Penders’ Pride Powers Huskies Program

December 8, 2010
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A bit later than I intended, but I’m back with another Inside the Webb edition, and the latest round takes one last look inside the Big East where a coach is doing great things at his alama mater.

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Jim Penders knows what going to Omaha means. As a child, Penders heard stories of college baseball’s holy grail from his father Jim and his uncle Tom, as both played on the hallowed grounds of Rosenblatt Stadium as members of Connecticut’s 1965 College World Series team.

Jim Penders

While the Huskies have accomplished a lot and made significant strides during Penders’ tenure, with the tradition within the Penders’ family as well as the Huskies’ program, he knows there is still work to be done.

“We still have a long way to go,” said Penders.  “As a program we have been to Omaha five times and I want to get back as a participant. But I certainly am proud of the progress that has been made.”

The expectations and level of success sought to be obtained by the Huskies are displayed day in and day out, with a constant reminder of the excellence that preceded Penders.

“I’m just the third coach in the program since J.O. Christian,” said Penders referring to the legendary Huskies’ skipper who coached from 1936-61. “Larry Panciera (1962-79), Andy Blalock (1980-2003), and Christian all have their numbers retired and names on the outfield wall. It’s is a reminder of the standard you have to live up to and gives me pride to put on the Blue & White.”

Those mentioned standards could explain why though the Huskies set a program record with 48 wins in their 64 games played a season ago, Penders alluded to the fact his team did not reach any of the benchmarks set forth and there is not a sense of complacency settling in.

“We did not reach any of the goals we set last year,” said the coach who is now entering his eighth season. “Our goals were not to host a Regional, or to win 48 games, nor to win 22 in a row. We set our goals to win the Big East, win a Regional, and win a Super Regional to get to Omaha. We didn’t do any of those.”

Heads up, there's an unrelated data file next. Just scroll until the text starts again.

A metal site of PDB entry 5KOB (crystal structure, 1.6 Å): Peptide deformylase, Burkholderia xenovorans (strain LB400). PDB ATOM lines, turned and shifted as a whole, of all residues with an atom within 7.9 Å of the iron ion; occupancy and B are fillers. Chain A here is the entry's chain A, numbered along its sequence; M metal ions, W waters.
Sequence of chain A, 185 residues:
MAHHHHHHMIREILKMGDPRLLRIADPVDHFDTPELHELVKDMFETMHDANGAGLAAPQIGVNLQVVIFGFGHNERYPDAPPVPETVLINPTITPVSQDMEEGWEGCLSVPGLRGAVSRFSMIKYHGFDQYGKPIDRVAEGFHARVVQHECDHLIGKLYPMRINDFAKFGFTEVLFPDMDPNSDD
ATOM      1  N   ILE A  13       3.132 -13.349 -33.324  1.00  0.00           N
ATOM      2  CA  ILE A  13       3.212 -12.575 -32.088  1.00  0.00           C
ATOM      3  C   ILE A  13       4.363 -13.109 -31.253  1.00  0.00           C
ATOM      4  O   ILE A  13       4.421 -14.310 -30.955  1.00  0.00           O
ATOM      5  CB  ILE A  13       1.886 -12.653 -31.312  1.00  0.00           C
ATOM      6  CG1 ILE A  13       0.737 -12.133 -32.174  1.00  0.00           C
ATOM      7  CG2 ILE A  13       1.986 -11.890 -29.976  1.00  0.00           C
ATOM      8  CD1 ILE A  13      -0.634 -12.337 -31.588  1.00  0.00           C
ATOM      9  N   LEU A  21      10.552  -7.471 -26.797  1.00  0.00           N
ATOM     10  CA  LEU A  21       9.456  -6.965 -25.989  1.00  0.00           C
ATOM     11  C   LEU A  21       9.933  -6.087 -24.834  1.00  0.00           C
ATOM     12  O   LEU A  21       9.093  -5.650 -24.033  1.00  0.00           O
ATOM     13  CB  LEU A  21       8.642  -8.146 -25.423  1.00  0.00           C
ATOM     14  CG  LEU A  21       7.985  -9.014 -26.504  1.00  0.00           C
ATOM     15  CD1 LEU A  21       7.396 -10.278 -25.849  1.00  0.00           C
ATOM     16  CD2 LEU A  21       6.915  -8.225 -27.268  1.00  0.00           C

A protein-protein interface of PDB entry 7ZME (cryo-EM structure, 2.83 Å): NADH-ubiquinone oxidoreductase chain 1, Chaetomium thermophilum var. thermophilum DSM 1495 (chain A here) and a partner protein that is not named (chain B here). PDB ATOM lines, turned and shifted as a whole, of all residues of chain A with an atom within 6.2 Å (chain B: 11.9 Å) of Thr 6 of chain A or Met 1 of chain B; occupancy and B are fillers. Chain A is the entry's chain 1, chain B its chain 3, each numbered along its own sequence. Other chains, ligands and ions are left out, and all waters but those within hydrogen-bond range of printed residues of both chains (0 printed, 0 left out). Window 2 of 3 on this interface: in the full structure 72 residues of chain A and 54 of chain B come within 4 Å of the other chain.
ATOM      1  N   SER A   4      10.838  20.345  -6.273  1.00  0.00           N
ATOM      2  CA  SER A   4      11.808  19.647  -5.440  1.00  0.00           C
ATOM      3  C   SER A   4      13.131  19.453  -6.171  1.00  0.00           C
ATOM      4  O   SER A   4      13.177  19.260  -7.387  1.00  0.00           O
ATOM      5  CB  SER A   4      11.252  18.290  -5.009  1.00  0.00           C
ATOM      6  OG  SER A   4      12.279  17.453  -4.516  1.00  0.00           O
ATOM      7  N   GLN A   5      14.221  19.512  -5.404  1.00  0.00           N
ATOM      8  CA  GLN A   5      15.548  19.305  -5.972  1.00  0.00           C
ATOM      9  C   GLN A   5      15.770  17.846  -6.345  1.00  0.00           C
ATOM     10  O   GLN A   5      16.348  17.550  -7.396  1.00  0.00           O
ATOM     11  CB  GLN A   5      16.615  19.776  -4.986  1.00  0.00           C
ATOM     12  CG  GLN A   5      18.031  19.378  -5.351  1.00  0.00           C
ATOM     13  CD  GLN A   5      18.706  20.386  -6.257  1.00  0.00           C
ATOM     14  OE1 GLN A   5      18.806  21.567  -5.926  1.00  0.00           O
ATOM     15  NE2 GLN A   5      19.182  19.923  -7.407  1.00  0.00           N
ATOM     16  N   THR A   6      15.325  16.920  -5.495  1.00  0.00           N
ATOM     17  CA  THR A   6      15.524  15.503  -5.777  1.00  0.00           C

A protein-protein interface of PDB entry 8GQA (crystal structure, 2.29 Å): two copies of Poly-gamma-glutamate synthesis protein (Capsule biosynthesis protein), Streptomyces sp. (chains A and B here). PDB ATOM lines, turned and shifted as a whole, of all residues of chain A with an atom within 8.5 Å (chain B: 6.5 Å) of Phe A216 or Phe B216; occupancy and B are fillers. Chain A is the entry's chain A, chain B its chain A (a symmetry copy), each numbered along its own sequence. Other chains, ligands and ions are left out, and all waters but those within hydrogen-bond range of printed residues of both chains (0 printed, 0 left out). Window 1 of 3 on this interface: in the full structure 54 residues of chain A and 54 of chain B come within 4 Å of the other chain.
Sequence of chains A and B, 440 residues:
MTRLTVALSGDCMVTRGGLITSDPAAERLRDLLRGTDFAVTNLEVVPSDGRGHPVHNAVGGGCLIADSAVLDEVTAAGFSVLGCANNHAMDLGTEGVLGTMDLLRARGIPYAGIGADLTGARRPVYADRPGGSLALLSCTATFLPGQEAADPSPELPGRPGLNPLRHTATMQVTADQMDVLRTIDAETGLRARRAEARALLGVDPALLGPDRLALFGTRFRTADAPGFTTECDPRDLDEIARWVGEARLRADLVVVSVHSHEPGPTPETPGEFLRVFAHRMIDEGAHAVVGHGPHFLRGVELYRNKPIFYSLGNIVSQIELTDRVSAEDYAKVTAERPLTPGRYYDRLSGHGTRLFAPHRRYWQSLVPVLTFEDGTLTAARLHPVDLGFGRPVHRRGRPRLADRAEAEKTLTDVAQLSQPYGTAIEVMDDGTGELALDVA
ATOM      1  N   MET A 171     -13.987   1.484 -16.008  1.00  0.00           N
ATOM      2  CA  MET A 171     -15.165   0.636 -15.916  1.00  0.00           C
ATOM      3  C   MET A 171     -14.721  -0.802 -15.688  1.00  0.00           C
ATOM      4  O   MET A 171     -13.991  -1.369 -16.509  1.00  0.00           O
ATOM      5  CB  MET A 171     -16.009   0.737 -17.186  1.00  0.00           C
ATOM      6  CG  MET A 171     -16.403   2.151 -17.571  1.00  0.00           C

Those failures have allowed Penders to keep his players hungry and humble as the 2011 season nears, but so too do the actions of the former Huskie himself.

“During the first meeting of the year I read the team an article,” said Penders. “It was a 2010 preseason article where I substituted Ohio State with Connecticut, Buckeyes for Huskies, their player’s names with ours, and our players thought that article was really about us.”

Penders hopes his Huskies do not follow the course that would embark the Buckeyes who were ranked as high as 14th in the preseason before finishing 2010 with a 28-23 record. Tying for seventh in the Big Ten, Ohio State failed to make the conference’s postseason tournament, let alone a Regional.

“We have a ton of respect for Ohio State, for what Coach Todd did who is a Hall of Fame coach, and the unbelievable amount of success they have had,” said Penders. “But I know they didn’t reach their goals and I just wanted our guys to be aware of that. You can get caught up in hype. Preseason rankings and such is very useful for recruits and boosters to feel good about, but it is absolute poison to us within the program.”